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Mariners Rumors: Torii Hunter

The Mariners and Torii Hunter have been linked in a number of rumors recently. It probably means nothing but it could mean something.

Peter G. Aiken-USA TODAY Sports

Obviously, the big news yesterday was the signing of Nelson Cruz. Soon after that news broke, Bob Dutton of the Tacoma News Tribune tweeted that the Mariners were planning on using Cruz as their designated hitter and that the team is still in the market for offensive upgrades.

So, the Mariners are still looking for an outfielder and there happens to be a right-handed outfielder who has been the subject of a bunch of rumors recently, Torii Hunter. This isn't anything new as there have been rumors linking the Mariners to Hunter earlier this offseason. This weekend, Gerry Fraley of the Dallas Morning News reported that the Mariners were one of four teams Hunter is considering - the Rangers, Orioles, and Twins were the other three teams. Ken Rosenthal later added the Royals to that mix. I'm not sure if the Cruz signing makes any difference to Hunter -- he's stated that he wants to play for a "contender" -- but the Mariners are interested, or they were interested in the recent past.

On the surface, Torii Hunter doesn't really make sense for the Mariners anymore. He's right-handed and an outfielder -- those are the two obvious deficiencies on the Mariners' roster -- but he really shouldn't be thought of as an outfielder. But, here we are with another rumor that's just a little more specific than before. It probably means nothing but it could mean something. Let's see how the Mariners and Torii Hunter could match up.

The Profile

Torii Hunter is 39 and will turn 40 midway through next year. Mariner fans should be pretty familiar with him as he's spent his entire career in the American League - first as a Twin, then as an Angel, and most recently as a Tiger. He was a Gold Glove center fielder early in his career but age has forced him to right field where he's played regularly since 2010. The advanced defensive metrics agree that Hunter will probably be a liability in the field - both UZR and DRS rated -18 for his efforts in 2014.

The Mariners won't be acquiring Hunter for his fielding; they'll be looking for a steady presence in the middle of their batting order. The Mariners might not get that either. Yes, Hunter has averaged a 120 wRC+ over the last five years and his average ISO has been a consistent .162 but look at his walk rate over the same period:

Year BB%
2010 9.4%
2011 9.6%
2012 6.5%
2013 4.0%
2014 3.9%

That's a pretty steep decline. As you could imagine, his plate discipline stats aren't pretty. He's swinging more often at pitches both inside and outside the zone yet he's been able to maintain his whiff rate around 11% and actually lowered his overall strikeout rate to 15% in 2014. That reduction in strikeout rate probably has to do with Hunter's ability to make contact at the plate - something that runs against the norm as far as hitter aging curves go.

Over his career, Hunter has been remarkably durable and there's no reason to expect his body to suddenly break down. Still, there aren't many 40-year-olds playing baseball and injury risk only increases as a player advances in age. Hunter is also known to be a positive influence in the clubhouse and a team leader. While they're unquantifiable, those intangibles won't be ignored by the Mariners if they decide to pursue him in earnest.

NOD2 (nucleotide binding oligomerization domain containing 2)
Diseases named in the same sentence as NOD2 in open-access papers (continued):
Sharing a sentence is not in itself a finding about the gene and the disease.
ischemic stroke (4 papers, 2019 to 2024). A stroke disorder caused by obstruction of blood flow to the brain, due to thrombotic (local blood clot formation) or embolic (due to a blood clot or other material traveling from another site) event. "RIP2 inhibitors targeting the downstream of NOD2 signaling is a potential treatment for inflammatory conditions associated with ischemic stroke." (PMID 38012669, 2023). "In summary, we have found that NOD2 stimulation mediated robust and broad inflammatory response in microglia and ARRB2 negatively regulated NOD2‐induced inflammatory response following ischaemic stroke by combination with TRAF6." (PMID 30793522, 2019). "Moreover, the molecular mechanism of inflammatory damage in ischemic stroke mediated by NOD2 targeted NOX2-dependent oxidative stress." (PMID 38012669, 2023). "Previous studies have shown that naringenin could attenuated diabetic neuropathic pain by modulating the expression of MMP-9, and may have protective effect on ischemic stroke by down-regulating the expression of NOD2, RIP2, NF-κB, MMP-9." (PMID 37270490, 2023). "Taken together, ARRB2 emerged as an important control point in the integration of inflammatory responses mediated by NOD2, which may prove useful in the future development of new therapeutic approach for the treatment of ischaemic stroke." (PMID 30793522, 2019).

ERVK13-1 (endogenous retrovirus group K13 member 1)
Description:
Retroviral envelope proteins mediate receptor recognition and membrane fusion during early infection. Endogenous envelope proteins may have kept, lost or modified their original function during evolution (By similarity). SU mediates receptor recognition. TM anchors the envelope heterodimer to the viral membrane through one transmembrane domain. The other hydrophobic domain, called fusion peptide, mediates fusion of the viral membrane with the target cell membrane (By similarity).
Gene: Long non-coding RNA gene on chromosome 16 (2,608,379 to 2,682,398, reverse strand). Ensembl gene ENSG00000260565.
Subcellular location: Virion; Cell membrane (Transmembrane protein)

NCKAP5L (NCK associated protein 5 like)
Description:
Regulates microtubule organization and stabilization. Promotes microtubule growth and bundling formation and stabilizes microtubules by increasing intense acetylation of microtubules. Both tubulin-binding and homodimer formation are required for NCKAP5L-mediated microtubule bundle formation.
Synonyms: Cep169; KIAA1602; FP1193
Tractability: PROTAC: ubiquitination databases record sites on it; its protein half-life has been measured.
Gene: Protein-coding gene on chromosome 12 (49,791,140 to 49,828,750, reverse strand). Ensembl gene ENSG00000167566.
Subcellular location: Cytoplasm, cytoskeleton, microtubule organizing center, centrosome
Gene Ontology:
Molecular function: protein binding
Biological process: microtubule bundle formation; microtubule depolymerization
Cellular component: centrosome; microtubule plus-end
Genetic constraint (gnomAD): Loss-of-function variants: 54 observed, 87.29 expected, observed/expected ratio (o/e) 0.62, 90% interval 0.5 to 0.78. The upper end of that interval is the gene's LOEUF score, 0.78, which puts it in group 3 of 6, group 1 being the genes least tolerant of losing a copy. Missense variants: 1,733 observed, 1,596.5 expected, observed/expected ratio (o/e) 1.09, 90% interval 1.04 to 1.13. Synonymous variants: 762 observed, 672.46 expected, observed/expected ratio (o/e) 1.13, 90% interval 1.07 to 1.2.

The Projection

2015 Steamer Projection - Torii Hunter

















Steamer projects a moderate decline from Torii Hunter in 2015. There aren't many 40-year-olds who have hit at an above average clip and Steamer recognizes this. Getting 1.0 WAR out of Hunter is probably the best-case scenario next year and that assumes he spends most of his time in the outfield.

The Cost

Torii Hunter will be looking to sign one of his last contracts as a professional, if not the very last one. The FanGraphs crowd expects him to sign a one-year deal worth around $10 million while MLB Trade Rumors adds an extra year and a few extra million dollars. Two years is probably the maximum length he'll receive and, depending on how he thinks his body will hold up, would likely be the last contract of his career. A one-year contract gives him and the signing team a bit more flexibility but it would probably come with a bit of a premium as far as cost is concerned. Michael Cuddyer's two-year contract with the Mets is a pretty good comparison for the average annual value of a deal Hunter might sign.

The Fit

With the addition of Nelson Cruz, the Mariners' roster situation has been given a bit more clarity. A right-handed batter isn't as much of a need anymore and the gaping hole at designated hitter has been filled. The Mariners are still looking to add an outfielder, probably a right fielder who could take Saunders' spot on the roster. (Despite all of our cries to keep Saunders, I think it's a safe bet that he won't be a Mariner come Spring Training.) A few years ago, Hunter could have fit that role and been very successful. Now that he's 39, it's a long shot that he'd return anywhere near the kind of value that a $10 million contract would demand.

Torii Hunter just isn't a feasible option in the field anymore and the team who signs him to be an everyday right fielder would be pretty foolish. While Hunter might have made a little bit of sense as an option at designated hitter for the Mariners, Nelson Cruz changes everything. I'm hoping we can call this rumor dead and let someone else take on Hunter.